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How to remove bad RUST and coat the inside of a Diesel fuel tank on a Case 310f Dozer

Discussion in 'Dozers' started by DIEBOG, Jun 27, 2013.

  1. DIEBOG

    DIEBOG Active Member

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    So the problem I have is this rusted fuel tank on my dozer. There are large chunks and a build up on the bottom, but the tank doesn't leak. I was thinking about getting some of that tank coating stuff, but the tank is part of the seat and is fairly large as it houses the batteries as well so I don't know if that would work or even be possible to jostle it around enough to properly dislodge and clean out the rust as well as be able to uniformly apply the product to the inside. I took off the cap/bowl on the bottom that catches junk (held on by 4 9/16 bolts) and used a pressure washer to blow out everything that was loose until water was clear and no more chunks came out, but after I did that I reached in the hole with my finger and can still feel allot of caked up rust on the bottom. Now when looking down the fill hole, the sides are not rusty at all, but if you are familiar with this model, the back of the tank slants forward and under the seat which creates the bottom of the seat area. So its is impossible to see down to the very bottom and you can forget about getting any kind of tool in there to scrape it down or even vacuum it out. Oh and I did spray the tank down with diesel fuel after I pressure washed it so it wouldn't rust.

    I would really like to have the tank functional again so I don't have to rig a temp tiny fuel tank that could possibly leak and would get in the way. But I also don't want to mess with plugged fuel lines and fuel filters. Any sugg?...... Or has anyone encountered this and found a good way to at least get rid of the rust? After some research I found that some say apple cider vinegar will eat rust, or plain vinegar, some say a type of acid (don't recall the type) one guy had used electrolysis and rebar which takes the rust and basically plates it to the rebar. There is a product called naval jelly, but it comes in small bottles and costs allot. I'm sure there are many more ways, but I don't really want to experiment with it and waste allot of time. I have tried soaking rusty bolts that just had light surface rust in apple cider vinegar, as well as white vinegar,but the results wern't the best and that was just light surface rust. I want something I can dump in there, let soak for however long, and have a perfectly clean "rust free" tank that I can use without worrying about fuel issues and such.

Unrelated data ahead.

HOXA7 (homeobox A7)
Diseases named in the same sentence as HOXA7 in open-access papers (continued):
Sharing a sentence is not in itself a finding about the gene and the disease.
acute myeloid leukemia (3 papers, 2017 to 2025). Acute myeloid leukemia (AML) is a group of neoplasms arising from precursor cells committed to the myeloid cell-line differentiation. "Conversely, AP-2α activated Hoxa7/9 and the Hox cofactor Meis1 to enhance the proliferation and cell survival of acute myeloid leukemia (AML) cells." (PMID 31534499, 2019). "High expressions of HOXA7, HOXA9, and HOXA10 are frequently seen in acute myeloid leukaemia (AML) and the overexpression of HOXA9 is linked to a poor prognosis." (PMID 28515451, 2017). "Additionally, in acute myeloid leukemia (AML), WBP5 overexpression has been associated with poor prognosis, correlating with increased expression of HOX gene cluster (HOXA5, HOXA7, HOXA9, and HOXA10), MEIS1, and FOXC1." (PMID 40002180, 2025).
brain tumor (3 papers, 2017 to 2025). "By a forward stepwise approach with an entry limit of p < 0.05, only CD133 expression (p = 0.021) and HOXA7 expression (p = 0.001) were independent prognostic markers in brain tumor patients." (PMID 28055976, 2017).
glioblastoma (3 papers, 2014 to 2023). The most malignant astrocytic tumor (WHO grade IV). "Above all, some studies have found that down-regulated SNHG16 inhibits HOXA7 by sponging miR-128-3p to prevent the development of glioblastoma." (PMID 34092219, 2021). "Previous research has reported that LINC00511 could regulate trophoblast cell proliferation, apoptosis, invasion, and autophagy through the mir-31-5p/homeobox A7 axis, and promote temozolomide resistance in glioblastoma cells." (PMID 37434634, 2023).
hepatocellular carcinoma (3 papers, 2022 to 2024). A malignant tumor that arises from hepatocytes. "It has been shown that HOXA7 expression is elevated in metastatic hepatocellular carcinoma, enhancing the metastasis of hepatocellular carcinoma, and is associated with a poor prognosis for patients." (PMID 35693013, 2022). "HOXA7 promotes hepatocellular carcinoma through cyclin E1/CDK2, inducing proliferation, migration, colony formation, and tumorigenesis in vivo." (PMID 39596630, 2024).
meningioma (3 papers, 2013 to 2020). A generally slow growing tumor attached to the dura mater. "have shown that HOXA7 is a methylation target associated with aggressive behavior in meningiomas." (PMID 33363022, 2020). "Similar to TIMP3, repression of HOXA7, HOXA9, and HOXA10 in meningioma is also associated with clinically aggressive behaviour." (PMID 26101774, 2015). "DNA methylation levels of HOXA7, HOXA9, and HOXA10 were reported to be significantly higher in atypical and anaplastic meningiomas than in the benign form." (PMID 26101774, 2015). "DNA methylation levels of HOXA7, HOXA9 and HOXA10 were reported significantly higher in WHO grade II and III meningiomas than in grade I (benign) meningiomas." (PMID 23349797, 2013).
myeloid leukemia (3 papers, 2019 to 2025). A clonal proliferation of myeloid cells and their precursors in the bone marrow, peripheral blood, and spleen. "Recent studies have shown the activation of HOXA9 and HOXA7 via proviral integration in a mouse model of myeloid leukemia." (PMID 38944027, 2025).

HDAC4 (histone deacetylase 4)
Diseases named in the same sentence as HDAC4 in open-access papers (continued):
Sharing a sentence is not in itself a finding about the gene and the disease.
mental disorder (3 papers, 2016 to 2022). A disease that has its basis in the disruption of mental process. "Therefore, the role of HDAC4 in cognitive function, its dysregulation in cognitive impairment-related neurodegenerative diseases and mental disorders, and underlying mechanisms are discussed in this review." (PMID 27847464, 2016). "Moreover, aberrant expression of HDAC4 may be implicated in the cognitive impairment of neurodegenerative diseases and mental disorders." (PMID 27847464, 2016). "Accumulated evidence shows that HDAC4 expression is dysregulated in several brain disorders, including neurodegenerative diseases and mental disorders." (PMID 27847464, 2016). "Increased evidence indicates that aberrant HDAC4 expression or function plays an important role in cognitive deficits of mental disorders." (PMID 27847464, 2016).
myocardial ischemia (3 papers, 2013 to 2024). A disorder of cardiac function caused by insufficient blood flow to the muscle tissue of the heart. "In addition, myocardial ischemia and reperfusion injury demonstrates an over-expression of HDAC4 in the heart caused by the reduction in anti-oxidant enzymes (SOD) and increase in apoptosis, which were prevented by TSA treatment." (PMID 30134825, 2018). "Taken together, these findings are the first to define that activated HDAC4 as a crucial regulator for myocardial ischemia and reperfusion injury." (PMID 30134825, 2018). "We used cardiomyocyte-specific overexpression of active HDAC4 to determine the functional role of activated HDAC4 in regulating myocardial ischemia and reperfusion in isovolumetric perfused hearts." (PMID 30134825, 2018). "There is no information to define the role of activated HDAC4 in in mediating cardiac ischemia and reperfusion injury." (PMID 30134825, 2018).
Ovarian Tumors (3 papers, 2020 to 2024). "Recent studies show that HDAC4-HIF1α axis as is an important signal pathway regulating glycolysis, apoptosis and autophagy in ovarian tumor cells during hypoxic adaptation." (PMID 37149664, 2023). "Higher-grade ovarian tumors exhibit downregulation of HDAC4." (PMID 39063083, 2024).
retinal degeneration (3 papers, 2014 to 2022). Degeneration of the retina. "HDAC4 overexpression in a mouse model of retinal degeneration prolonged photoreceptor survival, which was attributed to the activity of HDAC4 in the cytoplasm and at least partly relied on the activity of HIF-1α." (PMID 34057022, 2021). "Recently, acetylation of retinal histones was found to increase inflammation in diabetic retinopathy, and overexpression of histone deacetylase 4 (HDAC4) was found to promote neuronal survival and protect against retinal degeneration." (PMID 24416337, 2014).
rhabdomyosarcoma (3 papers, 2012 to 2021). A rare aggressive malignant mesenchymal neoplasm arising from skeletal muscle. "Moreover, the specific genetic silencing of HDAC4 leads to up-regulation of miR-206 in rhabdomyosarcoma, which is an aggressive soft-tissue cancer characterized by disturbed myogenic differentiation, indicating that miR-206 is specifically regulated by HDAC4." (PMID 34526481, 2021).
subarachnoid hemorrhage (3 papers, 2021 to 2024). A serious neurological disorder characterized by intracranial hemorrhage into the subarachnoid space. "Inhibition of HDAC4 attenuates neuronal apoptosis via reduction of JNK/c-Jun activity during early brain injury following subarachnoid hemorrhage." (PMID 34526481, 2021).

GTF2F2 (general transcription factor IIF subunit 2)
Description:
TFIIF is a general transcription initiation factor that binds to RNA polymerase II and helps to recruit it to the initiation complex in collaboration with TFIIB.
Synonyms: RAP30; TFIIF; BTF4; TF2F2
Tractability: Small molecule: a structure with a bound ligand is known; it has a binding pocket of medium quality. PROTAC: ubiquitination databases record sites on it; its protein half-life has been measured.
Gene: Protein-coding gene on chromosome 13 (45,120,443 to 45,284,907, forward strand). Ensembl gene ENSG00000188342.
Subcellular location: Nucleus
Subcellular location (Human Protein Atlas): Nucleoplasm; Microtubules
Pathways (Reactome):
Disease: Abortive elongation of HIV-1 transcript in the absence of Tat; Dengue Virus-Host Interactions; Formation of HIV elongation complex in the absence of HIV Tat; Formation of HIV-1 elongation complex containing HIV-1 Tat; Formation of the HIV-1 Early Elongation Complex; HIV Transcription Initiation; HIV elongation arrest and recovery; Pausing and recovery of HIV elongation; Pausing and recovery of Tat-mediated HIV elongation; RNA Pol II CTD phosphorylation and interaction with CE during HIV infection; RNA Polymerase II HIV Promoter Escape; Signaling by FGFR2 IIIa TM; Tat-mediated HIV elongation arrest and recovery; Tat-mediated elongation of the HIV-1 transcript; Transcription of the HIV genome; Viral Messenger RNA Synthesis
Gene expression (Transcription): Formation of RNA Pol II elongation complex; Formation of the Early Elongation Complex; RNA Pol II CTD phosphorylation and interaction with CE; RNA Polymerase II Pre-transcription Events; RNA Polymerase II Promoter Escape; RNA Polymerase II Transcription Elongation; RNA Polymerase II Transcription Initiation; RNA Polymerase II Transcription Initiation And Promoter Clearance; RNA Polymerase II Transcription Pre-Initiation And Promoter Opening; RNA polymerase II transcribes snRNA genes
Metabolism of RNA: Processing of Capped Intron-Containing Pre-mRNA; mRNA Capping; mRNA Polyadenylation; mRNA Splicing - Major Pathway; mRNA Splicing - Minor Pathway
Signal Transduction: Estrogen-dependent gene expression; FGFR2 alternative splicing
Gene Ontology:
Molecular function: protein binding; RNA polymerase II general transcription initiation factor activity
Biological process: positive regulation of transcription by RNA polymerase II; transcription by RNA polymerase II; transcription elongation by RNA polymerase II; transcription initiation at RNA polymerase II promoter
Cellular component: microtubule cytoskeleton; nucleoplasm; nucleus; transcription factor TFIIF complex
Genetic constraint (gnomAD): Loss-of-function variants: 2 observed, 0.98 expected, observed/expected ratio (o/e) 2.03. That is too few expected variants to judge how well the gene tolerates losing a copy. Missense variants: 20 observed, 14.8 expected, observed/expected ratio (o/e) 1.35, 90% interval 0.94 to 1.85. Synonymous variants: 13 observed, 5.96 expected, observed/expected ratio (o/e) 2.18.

2. willie59

    willie59 Administrator

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    Granted, someone may come along and squash me like a possum on the centerline, but rust is caused by the reaction of iron and oxygen in the presence or water or moisture in the air. In the case of your fuel tank, it's because your tank has been exposed by excessive water in the bottom of the tank for an extended period. Once rust starts to grow on iron, very little you can do to "sanitize" the steel of the bottom of the tank. There may be some type of coating out there that is compatible with fuel, but I'm not aware of it. Aside from that, about the best you can do is remove the rust scale, banging on the steel with a hammer to loosen the scale and wash it out. Once you have scale removed, keep tank full of fuel to control water in form of condensation and maintain a regiment of keeping water drained from bottom of fuel tank. You should be good if you do this. :)